As a deacon, Shane O’Dea has made his priority the pastoral care of people living with poor health, disability or who are on the ‘outer’ of the Church and society.
Shane’s own experience has helped him in this ministry. He was diagnosed at birth with muscular dystrophy, which is a rare disease that results in ongoing, progressive and increasingly severe muscular weakness.
Like all people with a physical impairment, Shane experienced the challenges of exclusion, abuse and being bullied from his earliest years, by both children and adults.
“I have witnessed various expressions of segregation, abuse, neglect, violence, discrimination and of being ‘invisible’,” the now 52-year-old recalled.
“Historically, we’ve predominantly excluded from the community people who are ‘different’ – even in the time of Jesus, the lepers, and those possessed by demons, were excluded. Sometimes when we encounter people who are ‘different’ to us, we react out of fear – ‘what if that was me?’ Our instinct is to protect ourselves, and our reaction can be one of violence or isolation of the ‘other’.”
Shane spoke of his father as a man who “had a very deep faith” and “compassion for people and their circumstances”, which has provided a strong foundation and direction for his life to be with the “other” on the fringe.
“I’ve always had faith and a sense of God’s presence in my life. I remember when I was about six or seven deciding to do some form of ministry,” he explained.
After finishing secondary school at Cabra, Shane spent time with the Passionists studying towards the priesthood. Ultimately his father’s inspiration to be with the “other”, led him to a change of direction and diaconal ministry.
With this vision for his life and ministry, Shane reflected with Archbishop Len Faulkner on the role of the deacon, as messenger and servant of the Bishop.
One evening Shane was startled to receive a phone call from Archbishop Faulkner, who confirmed that he had consulted Canon Law, and Shane would have to wait until the age of 35 to be ordained. Shane spent the next decade of his life pursuing a career as an accountant and tax agent, while being involved in parish life.
“During that time, I did a whole range of things – visiting sick people, distributing Holy Communion at the Julia Farr Centre, running classes for children preparing for Confirmation and First Communion, and generally engaging in the missionary activities which belong to the baptised.”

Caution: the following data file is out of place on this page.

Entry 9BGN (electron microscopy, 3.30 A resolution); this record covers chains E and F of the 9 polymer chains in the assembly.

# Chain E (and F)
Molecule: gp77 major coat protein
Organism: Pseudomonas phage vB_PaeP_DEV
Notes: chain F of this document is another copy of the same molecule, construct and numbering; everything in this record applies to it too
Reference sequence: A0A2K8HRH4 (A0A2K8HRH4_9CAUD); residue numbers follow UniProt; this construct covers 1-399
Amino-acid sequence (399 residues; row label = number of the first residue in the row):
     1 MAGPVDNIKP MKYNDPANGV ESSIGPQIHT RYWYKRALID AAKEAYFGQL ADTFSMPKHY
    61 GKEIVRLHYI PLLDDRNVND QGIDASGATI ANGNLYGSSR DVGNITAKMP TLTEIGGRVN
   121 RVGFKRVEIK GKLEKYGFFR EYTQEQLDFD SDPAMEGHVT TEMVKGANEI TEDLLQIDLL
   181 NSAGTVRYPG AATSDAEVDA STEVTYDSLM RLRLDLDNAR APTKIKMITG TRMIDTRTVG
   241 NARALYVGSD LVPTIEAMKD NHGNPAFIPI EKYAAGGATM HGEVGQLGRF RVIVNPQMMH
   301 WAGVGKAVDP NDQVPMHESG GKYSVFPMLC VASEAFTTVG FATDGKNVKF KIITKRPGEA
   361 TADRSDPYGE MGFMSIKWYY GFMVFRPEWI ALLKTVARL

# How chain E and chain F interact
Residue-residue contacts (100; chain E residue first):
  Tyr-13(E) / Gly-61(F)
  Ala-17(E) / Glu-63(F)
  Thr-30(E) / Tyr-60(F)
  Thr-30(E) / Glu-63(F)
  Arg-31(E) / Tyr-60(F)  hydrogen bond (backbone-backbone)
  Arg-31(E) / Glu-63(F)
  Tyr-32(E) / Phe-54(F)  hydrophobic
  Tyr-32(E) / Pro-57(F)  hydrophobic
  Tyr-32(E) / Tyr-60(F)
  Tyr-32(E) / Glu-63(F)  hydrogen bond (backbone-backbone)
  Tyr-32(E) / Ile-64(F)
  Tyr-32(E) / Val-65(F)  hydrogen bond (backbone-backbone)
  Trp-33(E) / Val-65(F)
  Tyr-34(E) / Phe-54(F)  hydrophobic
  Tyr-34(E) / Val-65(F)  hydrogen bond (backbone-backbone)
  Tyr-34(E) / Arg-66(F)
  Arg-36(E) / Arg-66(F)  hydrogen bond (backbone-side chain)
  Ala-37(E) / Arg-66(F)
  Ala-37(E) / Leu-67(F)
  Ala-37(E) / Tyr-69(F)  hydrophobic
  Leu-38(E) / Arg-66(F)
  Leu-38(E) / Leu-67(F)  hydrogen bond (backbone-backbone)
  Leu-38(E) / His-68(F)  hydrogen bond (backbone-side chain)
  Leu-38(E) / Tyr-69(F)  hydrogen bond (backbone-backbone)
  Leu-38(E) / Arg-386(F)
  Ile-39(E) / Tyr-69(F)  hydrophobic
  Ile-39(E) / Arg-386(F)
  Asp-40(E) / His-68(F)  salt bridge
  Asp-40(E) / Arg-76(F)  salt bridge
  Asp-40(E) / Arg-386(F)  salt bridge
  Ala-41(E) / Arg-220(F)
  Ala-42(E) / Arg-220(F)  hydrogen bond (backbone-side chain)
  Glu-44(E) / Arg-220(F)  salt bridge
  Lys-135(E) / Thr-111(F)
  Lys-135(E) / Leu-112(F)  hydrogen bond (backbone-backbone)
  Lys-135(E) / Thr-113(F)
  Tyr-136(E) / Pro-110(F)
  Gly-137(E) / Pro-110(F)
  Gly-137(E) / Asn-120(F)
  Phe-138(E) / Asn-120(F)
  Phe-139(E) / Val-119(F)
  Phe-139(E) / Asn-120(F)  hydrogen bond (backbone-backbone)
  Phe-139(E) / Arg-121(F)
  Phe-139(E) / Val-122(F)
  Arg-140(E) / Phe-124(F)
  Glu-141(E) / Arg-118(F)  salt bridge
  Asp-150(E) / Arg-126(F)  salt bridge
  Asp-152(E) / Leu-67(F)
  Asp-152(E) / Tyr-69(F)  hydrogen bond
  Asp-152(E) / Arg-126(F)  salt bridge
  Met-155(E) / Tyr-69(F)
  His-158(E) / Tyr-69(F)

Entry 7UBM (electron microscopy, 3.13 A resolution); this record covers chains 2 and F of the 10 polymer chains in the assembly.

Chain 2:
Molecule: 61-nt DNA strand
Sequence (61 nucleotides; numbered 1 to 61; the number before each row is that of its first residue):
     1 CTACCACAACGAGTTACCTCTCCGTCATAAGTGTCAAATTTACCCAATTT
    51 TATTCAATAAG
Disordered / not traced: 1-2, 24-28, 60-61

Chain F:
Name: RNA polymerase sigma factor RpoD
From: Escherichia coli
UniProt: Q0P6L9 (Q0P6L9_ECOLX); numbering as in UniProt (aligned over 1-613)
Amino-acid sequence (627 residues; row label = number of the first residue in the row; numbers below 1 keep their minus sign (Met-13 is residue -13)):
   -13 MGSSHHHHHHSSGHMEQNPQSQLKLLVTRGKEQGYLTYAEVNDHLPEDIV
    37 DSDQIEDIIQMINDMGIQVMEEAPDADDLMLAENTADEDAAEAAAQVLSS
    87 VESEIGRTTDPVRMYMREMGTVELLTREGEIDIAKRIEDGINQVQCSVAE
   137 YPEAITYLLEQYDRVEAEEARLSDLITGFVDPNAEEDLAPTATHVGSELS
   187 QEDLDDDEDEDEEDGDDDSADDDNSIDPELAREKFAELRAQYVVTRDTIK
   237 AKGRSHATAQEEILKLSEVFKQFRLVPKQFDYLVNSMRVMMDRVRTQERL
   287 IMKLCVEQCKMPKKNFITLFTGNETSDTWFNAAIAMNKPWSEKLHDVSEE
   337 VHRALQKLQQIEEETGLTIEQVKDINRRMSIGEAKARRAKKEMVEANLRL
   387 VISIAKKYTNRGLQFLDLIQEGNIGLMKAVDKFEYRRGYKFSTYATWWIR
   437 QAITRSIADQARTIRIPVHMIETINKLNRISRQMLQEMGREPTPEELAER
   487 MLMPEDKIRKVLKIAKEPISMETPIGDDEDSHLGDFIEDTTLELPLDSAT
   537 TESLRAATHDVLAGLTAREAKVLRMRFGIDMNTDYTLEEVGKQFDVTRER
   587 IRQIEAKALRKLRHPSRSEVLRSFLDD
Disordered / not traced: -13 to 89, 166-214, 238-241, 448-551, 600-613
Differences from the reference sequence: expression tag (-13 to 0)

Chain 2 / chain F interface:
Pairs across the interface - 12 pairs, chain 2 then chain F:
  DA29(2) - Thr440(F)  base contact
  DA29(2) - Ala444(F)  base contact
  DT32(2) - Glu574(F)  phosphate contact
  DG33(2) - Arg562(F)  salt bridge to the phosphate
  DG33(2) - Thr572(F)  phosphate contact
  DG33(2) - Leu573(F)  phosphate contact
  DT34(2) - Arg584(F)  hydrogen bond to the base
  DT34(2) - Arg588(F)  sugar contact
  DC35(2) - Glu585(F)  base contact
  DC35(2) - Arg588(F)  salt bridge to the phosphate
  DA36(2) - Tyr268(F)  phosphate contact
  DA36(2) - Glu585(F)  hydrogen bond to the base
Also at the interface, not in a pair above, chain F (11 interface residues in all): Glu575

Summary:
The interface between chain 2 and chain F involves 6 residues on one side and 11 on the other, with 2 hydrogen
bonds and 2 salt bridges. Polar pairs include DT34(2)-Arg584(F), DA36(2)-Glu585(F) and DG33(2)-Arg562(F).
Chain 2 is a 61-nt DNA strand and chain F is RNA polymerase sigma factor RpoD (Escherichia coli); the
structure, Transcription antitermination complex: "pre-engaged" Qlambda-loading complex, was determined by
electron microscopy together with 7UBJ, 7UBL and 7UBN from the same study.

After several years of further formation, in 2000, when Shane had reached the required age, he was ordained a deacon by Archbishop Faulkner.
“He encouraged me to make a focus of my ministry the pastoral care of people living with poor health, disability or who are otherwise on the ‘outer’ of our Church and society,” said Shane, adding that Archbishop Philip Wilson had affirmed this ministerial direction, as a messenger of his care. “This is an area I have always made a high priority.”
Shane spoke about being inspired by the faith of “our baptised sisters and brothers”, some who may rarely participate in the liturgy, but “live lives of awesome witness to Gospel life”.
Today, Shane is appointed to the Emmaus Parish and works from the Holy Cross Church at Goodwood, one of the few churches in the Diocese that is fully accessible. Aside from pastoral care Shane continues to be involved in liturgy, particularly baptisms, weddings and funerals. It was after a baptism in 2014 that he had a fall which led to the need to use a wheelchair for mobility.
Shane has qualifications as diverse as theology, counselling, health science, disability studies and accountancy, all of which contribute to his wholistic approach to ministry.
Since the 1970s he has observed a growing openness to people living with a disability. As one who “belongs” to the community of the disabled he is able to identify with the people he meets who are on the “outer”.
Shane reflects on his daily ministry through the lens of the death and resurrection of Christ, and invites people to identify and name “grace” within their experience of limitations.